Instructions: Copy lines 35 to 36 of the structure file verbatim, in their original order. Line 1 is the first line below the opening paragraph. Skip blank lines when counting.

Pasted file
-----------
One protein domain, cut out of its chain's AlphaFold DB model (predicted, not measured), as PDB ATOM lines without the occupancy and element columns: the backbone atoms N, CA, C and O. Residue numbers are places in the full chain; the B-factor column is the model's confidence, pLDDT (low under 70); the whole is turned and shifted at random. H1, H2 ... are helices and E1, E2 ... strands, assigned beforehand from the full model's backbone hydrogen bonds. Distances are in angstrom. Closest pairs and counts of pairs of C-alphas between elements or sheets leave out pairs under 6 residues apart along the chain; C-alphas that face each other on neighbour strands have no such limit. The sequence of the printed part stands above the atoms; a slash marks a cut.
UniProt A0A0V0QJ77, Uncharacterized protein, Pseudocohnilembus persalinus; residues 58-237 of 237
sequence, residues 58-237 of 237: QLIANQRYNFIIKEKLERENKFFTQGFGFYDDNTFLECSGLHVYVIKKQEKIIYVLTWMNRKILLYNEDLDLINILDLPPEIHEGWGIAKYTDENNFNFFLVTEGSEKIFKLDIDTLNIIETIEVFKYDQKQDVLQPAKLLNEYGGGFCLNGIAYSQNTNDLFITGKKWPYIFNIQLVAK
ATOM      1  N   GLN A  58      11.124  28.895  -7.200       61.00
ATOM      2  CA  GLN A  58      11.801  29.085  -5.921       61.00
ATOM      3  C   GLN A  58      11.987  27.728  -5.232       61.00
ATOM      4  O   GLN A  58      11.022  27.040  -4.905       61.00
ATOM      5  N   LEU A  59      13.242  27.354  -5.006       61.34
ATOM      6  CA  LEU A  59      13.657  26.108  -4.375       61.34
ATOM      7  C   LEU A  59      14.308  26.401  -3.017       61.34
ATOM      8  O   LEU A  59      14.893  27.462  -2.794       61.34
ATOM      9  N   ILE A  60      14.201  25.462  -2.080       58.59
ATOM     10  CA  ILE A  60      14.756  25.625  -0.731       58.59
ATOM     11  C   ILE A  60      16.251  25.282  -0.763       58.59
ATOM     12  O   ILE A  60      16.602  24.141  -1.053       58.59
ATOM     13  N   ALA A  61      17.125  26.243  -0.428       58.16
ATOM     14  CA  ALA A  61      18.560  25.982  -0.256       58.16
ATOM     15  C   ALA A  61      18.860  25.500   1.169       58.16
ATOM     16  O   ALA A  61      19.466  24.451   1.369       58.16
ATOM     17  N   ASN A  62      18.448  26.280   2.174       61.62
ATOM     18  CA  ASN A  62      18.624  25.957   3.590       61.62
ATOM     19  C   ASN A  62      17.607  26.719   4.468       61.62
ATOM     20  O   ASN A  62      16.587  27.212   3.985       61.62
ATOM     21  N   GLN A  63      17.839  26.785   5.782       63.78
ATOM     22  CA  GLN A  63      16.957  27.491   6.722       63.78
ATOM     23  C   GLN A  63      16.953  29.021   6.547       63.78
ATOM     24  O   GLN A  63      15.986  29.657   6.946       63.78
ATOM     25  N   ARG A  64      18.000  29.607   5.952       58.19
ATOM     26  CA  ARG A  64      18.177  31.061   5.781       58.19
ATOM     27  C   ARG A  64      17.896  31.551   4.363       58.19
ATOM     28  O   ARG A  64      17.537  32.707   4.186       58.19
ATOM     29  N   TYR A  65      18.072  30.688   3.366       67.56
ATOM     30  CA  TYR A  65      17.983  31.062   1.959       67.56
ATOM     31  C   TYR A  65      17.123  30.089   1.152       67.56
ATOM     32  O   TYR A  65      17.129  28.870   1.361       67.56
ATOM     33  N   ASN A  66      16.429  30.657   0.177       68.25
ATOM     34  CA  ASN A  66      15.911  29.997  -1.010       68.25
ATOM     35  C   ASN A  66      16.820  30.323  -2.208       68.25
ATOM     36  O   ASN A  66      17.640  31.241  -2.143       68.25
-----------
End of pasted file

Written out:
ATOM     33  N   ASN A  66      16.429  30.657   0.177       68.25
ATOM     34  CA  ASN A  66      15.911  29.997  -1.010       68.25